Conference Call Highlights: Bank Investors Should Worry about Private Homebuilders

Includes: BAC, C, ICFI, IYR, JPM, WFC, XHB
by: Judy Weil

Large homebuilders—to varying degrees of course—have a relative cushion of liquidity. The ability to raise money in financial markets is not one shared by private homebuilders. Public homebuilders can write off their losses (and then get that money back in tax rebate clawbacks) or just sit tight while waiting for the market to turn. Private homebuilders rely on banks for financing and that seems to be all but dried up.


Although the housing crisis is nearly two years old, many banks had refrained from cracking down on small home builders, [but] they are starting to do so.

Small and medium-size builders account for about 70% of new-home construction in the United States.

For now, many of the large, publicly traded home builders... can meet their obligations.

“They’re better capitalized and they have cash on hand,” said Ivy Zelman, a housing analyst. “They’re in a much better position than the private builders.”

National Association of Home Builders: At least 20,000 [private] builders — about a fifth of the total nationwide — have closed up shop in the last two years.

With the industry still owing hundreds of billions of dollars in loans made at the market peak, many more face insolvency in the coming months and years. “Probably north of 50% will fail,” Ms. Zelman said.

More than 15% of loans for single-family home construction were in some form of default by September 2008, up from 10% in January of that year, according to Foresight Analytics, a housing analysis firm. Still, until recently, banks had largely chosen to keep past-due borrowers afloat, in the hope that a housing recovery might pave the way for them to repay their debts in full.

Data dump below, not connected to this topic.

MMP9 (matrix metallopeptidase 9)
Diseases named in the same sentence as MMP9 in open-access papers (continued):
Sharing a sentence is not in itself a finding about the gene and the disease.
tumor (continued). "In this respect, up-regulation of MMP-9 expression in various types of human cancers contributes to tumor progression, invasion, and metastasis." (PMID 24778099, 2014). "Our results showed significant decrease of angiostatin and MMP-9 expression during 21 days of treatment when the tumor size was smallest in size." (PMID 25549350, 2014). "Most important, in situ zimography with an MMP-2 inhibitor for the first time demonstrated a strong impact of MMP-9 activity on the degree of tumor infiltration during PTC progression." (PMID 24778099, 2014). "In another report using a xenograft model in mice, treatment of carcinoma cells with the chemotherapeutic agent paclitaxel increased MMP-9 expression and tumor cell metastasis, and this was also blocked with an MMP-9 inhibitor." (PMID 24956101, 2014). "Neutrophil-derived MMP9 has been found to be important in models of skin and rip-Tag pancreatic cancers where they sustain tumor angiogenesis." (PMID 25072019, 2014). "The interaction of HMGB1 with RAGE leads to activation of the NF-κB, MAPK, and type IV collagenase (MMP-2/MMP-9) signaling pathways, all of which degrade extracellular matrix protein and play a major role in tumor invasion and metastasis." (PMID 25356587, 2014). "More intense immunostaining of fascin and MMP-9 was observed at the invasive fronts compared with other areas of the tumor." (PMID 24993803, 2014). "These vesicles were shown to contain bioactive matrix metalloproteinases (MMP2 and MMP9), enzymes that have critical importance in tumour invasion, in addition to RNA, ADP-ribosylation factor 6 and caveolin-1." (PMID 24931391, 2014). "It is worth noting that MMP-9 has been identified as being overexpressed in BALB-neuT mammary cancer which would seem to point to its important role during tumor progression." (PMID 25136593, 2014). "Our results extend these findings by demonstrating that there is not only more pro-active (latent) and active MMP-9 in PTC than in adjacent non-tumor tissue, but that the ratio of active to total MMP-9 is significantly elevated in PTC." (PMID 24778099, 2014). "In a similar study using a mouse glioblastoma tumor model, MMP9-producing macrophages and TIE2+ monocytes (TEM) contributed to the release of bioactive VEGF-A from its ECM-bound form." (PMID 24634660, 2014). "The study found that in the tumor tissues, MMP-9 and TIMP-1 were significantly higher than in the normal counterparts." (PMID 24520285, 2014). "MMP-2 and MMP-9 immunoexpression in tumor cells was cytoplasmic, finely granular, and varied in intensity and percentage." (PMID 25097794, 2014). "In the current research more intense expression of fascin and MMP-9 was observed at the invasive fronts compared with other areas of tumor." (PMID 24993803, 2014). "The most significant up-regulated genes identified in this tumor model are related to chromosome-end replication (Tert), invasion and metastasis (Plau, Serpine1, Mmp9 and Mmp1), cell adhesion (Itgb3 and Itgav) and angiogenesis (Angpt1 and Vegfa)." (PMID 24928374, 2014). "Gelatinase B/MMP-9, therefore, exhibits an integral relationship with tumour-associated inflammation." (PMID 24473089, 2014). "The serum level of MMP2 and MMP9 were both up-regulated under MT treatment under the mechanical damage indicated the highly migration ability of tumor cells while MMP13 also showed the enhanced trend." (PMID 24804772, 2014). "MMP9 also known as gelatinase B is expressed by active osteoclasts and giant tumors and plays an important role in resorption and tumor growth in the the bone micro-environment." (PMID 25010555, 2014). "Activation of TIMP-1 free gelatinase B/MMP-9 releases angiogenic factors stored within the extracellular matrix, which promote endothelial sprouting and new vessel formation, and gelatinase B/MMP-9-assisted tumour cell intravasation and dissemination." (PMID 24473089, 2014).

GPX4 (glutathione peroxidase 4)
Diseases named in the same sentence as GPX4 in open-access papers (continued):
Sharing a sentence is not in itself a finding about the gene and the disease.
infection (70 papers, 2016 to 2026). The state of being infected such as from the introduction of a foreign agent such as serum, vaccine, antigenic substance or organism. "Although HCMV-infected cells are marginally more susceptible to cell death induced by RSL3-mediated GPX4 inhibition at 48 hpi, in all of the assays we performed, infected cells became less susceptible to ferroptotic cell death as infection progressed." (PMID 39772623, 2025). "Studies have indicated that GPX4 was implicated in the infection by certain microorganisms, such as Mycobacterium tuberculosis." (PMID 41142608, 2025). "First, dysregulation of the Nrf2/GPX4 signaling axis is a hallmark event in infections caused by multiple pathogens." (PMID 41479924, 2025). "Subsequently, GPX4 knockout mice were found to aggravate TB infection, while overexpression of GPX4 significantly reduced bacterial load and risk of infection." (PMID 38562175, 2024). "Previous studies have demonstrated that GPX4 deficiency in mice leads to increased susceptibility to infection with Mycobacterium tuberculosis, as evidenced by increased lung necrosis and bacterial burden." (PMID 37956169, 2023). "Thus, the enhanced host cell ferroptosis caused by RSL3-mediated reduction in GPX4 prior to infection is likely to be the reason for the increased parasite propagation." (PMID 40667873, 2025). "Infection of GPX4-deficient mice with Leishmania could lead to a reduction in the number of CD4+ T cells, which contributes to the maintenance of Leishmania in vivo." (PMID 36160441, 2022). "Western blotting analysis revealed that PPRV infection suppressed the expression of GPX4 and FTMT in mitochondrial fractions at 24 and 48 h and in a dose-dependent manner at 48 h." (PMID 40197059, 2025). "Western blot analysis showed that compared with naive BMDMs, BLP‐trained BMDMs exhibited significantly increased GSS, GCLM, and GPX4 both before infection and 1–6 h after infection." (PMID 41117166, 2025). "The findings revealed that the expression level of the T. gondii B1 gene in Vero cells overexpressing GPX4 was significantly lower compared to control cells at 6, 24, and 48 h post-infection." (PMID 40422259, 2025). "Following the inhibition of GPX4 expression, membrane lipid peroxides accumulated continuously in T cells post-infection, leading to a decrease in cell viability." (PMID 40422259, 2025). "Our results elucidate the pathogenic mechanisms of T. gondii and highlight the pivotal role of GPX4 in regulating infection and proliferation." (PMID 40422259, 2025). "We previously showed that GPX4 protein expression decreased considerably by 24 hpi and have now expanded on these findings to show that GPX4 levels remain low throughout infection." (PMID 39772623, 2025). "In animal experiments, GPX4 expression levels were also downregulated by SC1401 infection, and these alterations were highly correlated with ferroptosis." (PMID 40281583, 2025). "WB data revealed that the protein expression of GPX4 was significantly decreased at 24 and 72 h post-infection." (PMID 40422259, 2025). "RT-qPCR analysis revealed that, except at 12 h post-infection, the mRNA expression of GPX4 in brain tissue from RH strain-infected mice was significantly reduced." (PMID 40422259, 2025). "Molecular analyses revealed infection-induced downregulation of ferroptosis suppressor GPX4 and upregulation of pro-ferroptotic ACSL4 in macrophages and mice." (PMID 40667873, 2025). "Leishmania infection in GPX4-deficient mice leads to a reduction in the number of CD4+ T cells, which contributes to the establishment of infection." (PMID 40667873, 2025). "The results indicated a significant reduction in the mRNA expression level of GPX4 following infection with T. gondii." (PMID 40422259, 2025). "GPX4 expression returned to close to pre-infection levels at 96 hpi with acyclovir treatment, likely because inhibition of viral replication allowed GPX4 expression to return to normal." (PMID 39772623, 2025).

Only now, with the economic outlook darkening, are lenders stepping up foreclosures of troubled loans. Zelman... estimates that losses on land and construction loans could eventually reach $165 billion.

It would appear that more public than private homebuilders will be left standing at the end of this crisis, as private builders fail at spectacular rates. But what about the banks that loaned those private builders money? Using Bank of America’s rising loan loss provisions in its latest quarterly results as an example, will banks have enough to cover $165 billion in losses?

From Bank of America Corp.’s Q408 conference call: (NYSE:BAC)

On the commercial side we added approximately $460 million to the reserves for small business, broad based deterioration in the non-real estate commercial portfolios as well as the home builder portfolio.

Our commercial portfolios, new charge offs increased $399 million in the quarter to $1.36 billion or 159 basis points, up 46 basis points from the third quarter… If you exclude small business from commercial domestic our total commercial loss rate is about 99 basis points. Further excluding commercial real estate where losses have been concentrated in home builders, the loss rate is 65 basis points.

Commercial NPA’s rose $1.7 billion to $6.8 billion. Nearly 56% of commercial NPA’s was in the commercial real estate business spread across home builders, retail and apartments.

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